• Value: As the name implies, it is simply the value link to a particular attribute.
This design pattern is the secret behind Magento’s flexibility and power, allowing
entities to add and remove new properties without having to do any changes to the
code or templates.
Whereas model can be seen as a vertical way of growing our database (new
attributes add more rows), the traditional model would involve a horizontal grow
pattern (new attributes add more columns) that would result in a schema redesign
every time new attributes are added.
The EAV model not only allows the fast evolution of our database, but also, it is
more efficient, because it only works with non-empty attributes, avoiding the need
to reserve additional space in the database for null values.
Adding a new product attribute is as simple as going to the Magento backend
and specifying the new attribute type, be it color, size, brand, and so on. The
opposite is also true, because we can get rid of unused attributes on our products
or customer models.
Magento Community Edition currently has eight different types of EAV objects:
• Customer
• Customer address
• Products
• Product categories
• Orders
• Invoices
• Credit memos
• Shipments

All this flexibility and power is not free, and there is a price to pay; implementing the
EAV model results in having our entity data distributed on a large number of tables,
for example, just the Product Model is distributed on around 40 different tables.
The following diagram only shows a few of the tables involved in saving the
information of Magento products:

Another major downside of EAV is the loss of performance when retrieving large
collections of EAV objects and an increase on the database query complexity.
Since the data is more fragmented (stored in more tables), selecting a single record
involves several joins.
Let’s continue using Magento products as our example and manually build the query
for retrieving a single product.


The first table that we will need to use is the catalog_product_entity. We can
consider this as our main product EAV table since it contains the main entity recordsfor our products:

Let’s query the table by running the following SQL query:
SELECT * FROM `catalog_product_entity`;
The table contains the following fields:
• entity_id: This is our product unique identifier and is used internally
by Magento.
• entity_type_id: Magento has several different types of EAV models,
products, customers, and orders, and these are just some of them. Identifying
each by type allows Magento to retrieve the attributes and values from the
appropriate tables.
• attribute_set_id: Products attributes can be grouped locally into attribute
sets. Attribute sets allow even further flexibility on the product structure
since products are not forced to use all available attributes.
• type_id: There are several different types of products in Magento: simple,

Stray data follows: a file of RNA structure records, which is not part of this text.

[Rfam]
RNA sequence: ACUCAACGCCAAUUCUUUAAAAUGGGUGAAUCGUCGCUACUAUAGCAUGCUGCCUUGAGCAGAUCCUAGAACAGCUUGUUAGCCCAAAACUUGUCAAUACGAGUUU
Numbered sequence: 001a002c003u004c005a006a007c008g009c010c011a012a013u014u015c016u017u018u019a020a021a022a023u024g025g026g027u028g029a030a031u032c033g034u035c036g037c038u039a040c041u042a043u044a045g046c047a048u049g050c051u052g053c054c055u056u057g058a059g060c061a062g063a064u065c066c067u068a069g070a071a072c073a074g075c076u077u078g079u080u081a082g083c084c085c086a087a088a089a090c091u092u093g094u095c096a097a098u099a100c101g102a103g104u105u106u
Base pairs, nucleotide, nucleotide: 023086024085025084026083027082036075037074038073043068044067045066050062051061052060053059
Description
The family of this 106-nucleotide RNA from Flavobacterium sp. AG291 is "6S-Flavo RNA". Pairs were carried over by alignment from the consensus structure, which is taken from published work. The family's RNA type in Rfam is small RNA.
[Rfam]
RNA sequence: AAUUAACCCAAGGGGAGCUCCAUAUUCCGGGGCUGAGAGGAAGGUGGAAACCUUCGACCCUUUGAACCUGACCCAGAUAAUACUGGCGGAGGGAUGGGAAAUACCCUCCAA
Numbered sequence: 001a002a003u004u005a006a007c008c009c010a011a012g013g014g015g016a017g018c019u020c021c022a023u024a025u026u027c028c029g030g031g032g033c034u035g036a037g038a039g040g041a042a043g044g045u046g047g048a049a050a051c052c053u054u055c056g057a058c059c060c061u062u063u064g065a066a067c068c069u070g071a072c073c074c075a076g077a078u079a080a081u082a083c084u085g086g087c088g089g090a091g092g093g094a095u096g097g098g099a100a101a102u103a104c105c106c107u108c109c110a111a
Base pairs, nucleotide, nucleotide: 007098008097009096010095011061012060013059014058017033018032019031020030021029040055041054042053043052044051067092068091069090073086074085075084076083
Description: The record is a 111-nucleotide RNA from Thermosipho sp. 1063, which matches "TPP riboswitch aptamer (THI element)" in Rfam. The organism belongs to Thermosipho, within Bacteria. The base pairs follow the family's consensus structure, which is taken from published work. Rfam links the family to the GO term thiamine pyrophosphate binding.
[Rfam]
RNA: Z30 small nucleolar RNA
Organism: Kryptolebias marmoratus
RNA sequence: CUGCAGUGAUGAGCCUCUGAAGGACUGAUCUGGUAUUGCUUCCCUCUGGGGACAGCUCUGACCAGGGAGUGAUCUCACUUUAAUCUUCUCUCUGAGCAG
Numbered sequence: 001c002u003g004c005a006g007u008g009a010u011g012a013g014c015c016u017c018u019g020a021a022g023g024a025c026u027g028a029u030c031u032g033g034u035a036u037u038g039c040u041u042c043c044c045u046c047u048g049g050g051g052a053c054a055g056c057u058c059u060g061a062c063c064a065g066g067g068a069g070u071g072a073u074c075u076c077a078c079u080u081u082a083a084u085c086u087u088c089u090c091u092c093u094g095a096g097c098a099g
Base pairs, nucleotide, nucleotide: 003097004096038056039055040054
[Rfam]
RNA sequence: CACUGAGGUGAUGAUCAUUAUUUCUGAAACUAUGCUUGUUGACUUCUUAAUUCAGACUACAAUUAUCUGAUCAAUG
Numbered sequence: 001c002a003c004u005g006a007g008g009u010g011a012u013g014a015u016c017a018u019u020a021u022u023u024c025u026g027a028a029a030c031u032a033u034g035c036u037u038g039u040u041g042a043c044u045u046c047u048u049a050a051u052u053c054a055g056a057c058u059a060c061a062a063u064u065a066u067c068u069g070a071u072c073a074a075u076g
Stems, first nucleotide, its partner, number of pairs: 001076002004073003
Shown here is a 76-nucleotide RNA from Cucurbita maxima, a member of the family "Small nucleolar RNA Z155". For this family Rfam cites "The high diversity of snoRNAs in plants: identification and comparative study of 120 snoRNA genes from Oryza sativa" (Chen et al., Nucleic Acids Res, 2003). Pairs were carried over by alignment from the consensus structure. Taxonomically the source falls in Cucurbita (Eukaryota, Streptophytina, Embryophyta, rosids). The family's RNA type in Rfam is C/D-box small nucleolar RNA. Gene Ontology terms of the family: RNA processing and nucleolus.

configurable, bundled, downloadable, and grouped products, each with
unique settings and functionality.
• sku: Stock Keeping Unit (SKU) is a number or code used to identify each
unique product or item for sale in a store. This is a user-defined value.

• has_options: This is used to identify if a product has custom options.
• required_options: This is used to identify if any of the custom options
are required.
• created_at: This is a row creation date.
• updated_at: This shows the last time the row was modified.
Now we have a basic understanding of the product entity table, and we also know
that each record represents a single product in our Magento store, but we don’t have
much information about that product beyond the SKU and the product type.
So, where are the attributes stored? And how does Magento know the difference
between a product attribute and a customer attribute?
For that, we need to take a look at the eav_attribute table by running the following
SQL query:
SELECT * FROM `eav_attribute`;
As a result, we will not only see the product attributes but also attributes
corresponding to the customer model, order model, and so on. Fortunately,
we already have a key for filtering the attributes from this table. Let’s run the
following query:
SELECT * FROM `eav_attribute`
WHERE entity_type_id = 4;
This query is telling the database to only retrieve the attributes where the
entity_type_id columns are equal to the product entity_type_id(4). Before
moving on, let’s analyze the most important fields inside the eav_attribute table:
• attribute_id: This is the unique identifier for each attribute and primary
key of the table.
• entity_type_id: This field relates each attribute to a specific EAV
model type.
• attribute_code: This field is the name or key of our attribute and is used to
generate the getters and setters for our magic methods.
• backend_model: The backend model manages loading and storing data into
the database.
• backend_type: This field specifies the type of value stored into the
backend (database).
• backend_table: This field is used to specify if the attribute should be stored
on a special table instead of the default EAV tables.

• frontend_model: The frontend model handles the rendering of the attribute
element into a web browser.
• frontend_input: Similar to the frontend model, the frontend input specifies
the type of input field the web browser should render.
• frontend_label: This field is the label/name of the attribute as it should be
rendered by the browser.
• source_model: The source models are used to populate an attribute with
possible values. Magento comes with several predefined

Understanding and Setting Up Magento Development Environment

Getting VirtualBox

VirtualBox is open source, and it is supported across all platforms. It can be
downloaded directly from www.virtualbox.org/wiki/Downloads.
Now, we will proceed to setting up a Linux virtual machine. We have selected
Ubuntu Server 12.04.2 LTS for its ease of use and widely available support. First,
download the ISO file from www.ubuntu.com/download/server; both 64-bit and